Compounding this problem is that high housing prices create incentives for existing owners not to support increasing housing supply and affect prices. After all, if the price of homes goes down or stagnates, you are now messing with my most valuable asset: my house. Over time the newer buyers begin to have mortgages proportional to the high prices, and going underwater on a home is a disaster—as we saw in the Great Recession.

In the Bay Area, entire communities are practically frozen by their own reluctance to build more housing. As a result, there is a palpable stagnation in 1,000 square foot homes built in the 1950s that are listed for $2.5 million.

Lack of housing crowds out the school teachers, firefighters, and police officers who would work in those communities, with the remaining people who can afford to live there uniformly well-off.

In Utah we are still a fairly builder-friendly place. But the seeds of a Bay Area-type problem seem to be planted here as well. You see evidence of it in the way people talk about new developments and the opposition to building despite historically tight housing supply. You probably see it in your own instinctive opposition to certain projects close to you. I know I have.

The way out of the Bay Area trap lies in adopting a default, pro-building approach to housing. Here are three suggestions for how this pro-building mindset works.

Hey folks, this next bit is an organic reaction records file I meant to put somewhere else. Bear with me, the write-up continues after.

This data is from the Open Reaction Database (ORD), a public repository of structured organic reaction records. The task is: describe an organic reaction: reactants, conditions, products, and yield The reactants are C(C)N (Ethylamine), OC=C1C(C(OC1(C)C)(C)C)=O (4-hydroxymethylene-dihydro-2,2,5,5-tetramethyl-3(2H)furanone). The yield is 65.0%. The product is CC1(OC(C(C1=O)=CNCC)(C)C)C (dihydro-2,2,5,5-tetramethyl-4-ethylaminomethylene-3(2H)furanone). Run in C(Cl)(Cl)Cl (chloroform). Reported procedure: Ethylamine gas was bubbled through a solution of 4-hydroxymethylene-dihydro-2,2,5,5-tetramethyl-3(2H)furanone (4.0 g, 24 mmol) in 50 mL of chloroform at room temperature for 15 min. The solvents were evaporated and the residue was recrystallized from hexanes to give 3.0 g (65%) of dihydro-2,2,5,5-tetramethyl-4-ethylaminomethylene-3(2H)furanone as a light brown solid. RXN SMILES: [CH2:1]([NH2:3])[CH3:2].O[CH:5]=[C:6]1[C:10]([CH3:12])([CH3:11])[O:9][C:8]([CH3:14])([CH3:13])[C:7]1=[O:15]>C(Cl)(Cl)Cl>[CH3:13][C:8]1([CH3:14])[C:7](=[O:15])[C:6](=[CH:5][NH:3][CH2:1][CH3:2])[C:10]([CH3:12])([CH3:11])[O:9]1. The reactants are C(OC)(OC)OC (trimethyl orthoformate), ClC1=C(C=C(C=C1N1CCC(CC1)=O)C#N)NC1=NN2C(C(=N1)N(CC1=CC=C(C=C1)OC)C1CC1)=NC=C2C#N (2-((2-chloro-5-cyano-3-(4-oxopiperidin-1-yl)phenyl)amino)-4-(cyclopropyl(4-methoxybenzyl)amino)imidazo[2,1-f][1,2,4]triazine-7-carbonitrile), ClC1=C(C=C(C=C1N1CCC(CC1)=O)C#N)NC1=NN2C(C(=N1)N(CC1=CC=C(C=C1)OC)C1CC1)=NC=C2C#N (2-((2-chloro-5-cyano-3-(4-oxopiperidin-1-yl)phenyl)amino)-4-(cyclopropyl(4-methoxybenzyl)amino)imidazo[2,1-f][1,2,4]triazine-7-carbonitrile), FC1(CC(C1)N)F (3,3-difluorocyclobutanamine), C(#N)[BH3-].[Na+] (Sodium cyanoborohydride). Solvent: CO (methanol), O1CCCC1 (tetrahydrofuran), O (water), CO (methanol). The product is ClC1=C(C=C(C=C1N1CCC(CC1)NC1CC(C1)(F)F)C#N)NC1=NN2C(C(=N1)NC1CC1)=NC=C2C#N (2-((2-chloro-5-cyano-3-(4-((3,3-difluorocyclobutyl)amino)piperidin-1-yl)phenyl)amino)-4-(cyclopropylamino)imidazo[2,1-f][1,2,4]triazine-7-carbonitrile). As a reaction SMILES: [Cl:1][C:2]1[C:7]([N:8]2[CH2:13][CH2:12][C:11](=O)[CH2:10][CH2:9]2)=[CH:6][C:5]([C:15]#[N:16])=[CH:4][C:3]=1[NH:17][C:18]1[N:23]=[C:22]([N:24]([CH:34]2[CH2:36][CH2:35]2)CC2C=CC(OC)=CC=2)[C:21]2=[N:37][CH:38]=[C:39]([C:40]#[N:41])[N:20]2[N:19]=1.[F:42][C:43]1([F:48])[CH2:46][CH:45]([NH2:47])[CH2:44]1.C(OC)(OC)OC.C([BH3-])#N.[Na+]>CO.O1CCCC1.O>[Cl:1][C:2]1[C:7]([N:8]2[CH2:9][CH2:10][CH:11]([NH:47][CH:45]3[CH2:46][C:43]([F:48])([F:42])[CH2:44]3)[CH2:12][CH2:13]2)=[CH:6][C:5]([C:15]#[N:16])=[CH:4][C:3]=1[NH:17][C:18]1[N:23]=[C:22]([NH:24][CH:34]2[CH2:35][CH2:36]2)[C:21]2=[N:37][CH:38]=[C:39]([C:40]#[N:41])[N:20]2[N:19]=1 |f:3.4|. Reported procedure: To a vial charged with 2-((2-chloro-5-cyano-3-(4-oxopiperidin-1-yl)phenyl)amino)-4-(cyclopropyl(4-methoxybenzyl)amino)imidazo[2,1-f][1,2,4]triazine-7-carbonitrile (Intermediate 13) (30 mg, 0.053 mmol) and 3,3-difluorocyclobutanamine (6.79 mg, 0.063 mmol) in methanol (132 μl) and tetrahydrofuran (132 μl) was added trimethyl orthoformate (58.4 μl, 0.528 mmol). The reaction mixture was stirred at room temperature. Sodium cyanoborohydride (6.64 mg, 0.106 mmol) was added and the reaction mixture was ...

First, we should preserve and defer to the rights of landowners (including developers) to build housing. Japan, for example, has broad protections for property owners and a simplified zoning model that significantly reduces the barriers to build. We should resist the urge to use zoning to artificially constrain housing to low density because of aesthetic preference.

Second, we should resist the urge to protect every older building, recognizing that historical significance is subjective and ultimately less important than serving our present and future housing needs. This shift can be difficult emotionally—I love historic homes and historic neighborhoods. Of course, there will still be historic homes and neighborhoods where the housing market supports them. Freedom to build is also freedom to restore—there is nothing to prevent someone from purchasing one of these historic homes, restoring it, and happily owning it for as long as they like. But that isn’t the only valid fate of a historic home or building.

Third, we should use public and private initiatives to preserve open spaces, including through conservation easements. Being pro-build does not require us to be anti-open space, and we have to be proactive to create parks and nature for the future.

Utah’s economic engine is roaring. People want to stay here and enjoy everything the state offers. Leaning toward building by default gives our communities their best chance of fostering opportunity. We won’t lose the true character of our state by building enough housing for people to live and work. But it takes each of us to adopt this mindset and have the courage to support building where possible in our own communities.